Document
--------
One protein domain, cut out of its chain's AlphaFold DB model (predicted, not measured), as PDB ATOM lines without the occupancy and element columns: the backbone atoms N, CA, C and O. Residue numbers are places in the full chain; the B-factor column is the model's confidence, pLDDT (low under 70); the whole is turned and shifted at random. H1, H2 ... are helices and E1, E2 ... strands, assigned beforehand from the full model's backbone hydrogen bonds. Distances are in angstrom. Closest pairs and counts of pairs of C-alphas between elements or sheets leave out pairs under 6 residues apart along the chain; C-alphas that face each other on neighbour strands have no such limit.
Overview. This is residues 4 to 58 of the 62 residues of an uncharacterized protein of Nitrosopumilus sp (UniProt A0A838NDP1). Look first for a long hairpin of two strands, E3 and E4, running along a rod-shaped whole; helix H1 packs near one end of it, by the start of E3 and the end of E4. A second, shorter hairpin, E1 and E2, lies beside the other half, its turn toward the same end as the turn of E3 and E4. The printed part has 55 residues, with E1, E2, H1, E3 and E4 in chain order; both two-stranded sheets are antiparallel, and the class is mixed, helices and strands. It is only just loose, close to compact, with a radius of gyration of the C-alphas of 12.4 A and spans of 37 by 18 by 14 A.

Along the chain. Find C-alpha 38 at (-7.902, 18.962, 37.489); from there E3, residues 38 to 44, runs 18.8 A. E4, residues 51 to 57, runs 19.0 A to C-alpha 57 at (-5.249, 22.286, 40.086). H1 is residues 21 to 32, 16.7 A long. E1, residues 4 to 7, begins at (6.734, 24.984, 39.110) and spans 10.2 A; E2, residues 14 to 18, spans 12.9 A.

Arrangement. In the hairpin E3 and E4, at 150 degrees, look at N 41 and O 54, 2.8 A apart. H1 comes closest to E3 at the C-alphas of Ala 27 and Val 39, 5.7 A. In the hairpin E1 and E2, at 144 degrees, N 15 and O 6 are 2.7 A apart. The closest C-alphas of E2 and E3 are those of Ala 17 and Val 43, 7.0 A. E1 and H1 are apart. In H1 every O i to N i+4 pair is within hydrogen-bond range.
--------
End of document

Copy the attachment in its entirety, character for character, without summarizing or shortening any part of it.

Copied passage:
One protein domain, cut out of its chain's AlphaFold DB model (predicted, not measured), as PDB ATOM lines without the occupancy and element columns: the backbone atoms N, CA, C and O. Residue numbers are places in the full chain; the B-factor column is the model's confidence, pLDDT (low under 70); the whole is turned and shifted at random. H1, H2 ... are helices and E1, E2 ... strands, assigned beforehand from the full model's backbone hydrogen bonds. Distances are in angstrom. Closest pairs and counts of pairs of C-alphas between elements or sheets leave out pairs under 6 residues apart along the chain; C-alphas that face each other on neighbour strands have no such limit.
Overview. This is residues 4 to 58 of the 62 residues of an uncharacterized protein of Nitrosopumilus sp (UniProt A0A838NDP1). Look first for a long hairpin of two strands, E3 and E4, running along a rod-shaped whole; helix H1 packs near one end of it, by the start of E3 and the end of E4. A second, shorter hairpin, E1 and E2, lies beside the other half, its turn toward the same end as the turn of E3 and E4. The printed part has 55 residues, with E1, E2, H1, E3 and E4 in chain order; both two-stranded sheets are antiparallel, and the class is mixed, helices and strands. It is only just loose, close to compact, with a radius of gyration of the C-alphas of 12.4 A and spans of 37 by 18 by 14 A.

Along the chain. Find C-alpha 38 at (-7.902, 18.962, 37.489); from there E3, residues 38 to 44, runs 18.8 A. E4, residues 51 to 57, runs 19.0 A to C-alpha 57 at (-5.249, 22.286, 40.086). H1 is residues 21 to 32, 16.7 A long. E1, residues 4 to 7, begins at (6.734, 24.984, 39.110) and spans 10.2 A; E2, residues 14 to 18, spans 12.9 A.

Arrangement. In the hairpin E3 and E4, at 150 degrees, look at N 41 and O 54, 2.8 A apart. H1 comes closest to E3 at the C-alphas of Ala 27 and Val 39, 5.7 A. In the hairpin E1 and E2, at 144 degrees, N 15 and O 6 are 2.7 A apart. The closest C-alphas of E2 and E3 are those of Ala 17 and Val 43, 7.0 A. E1 and H1 are apart. In H1 every O i to N i+4 pair is within hydrogen-bond range.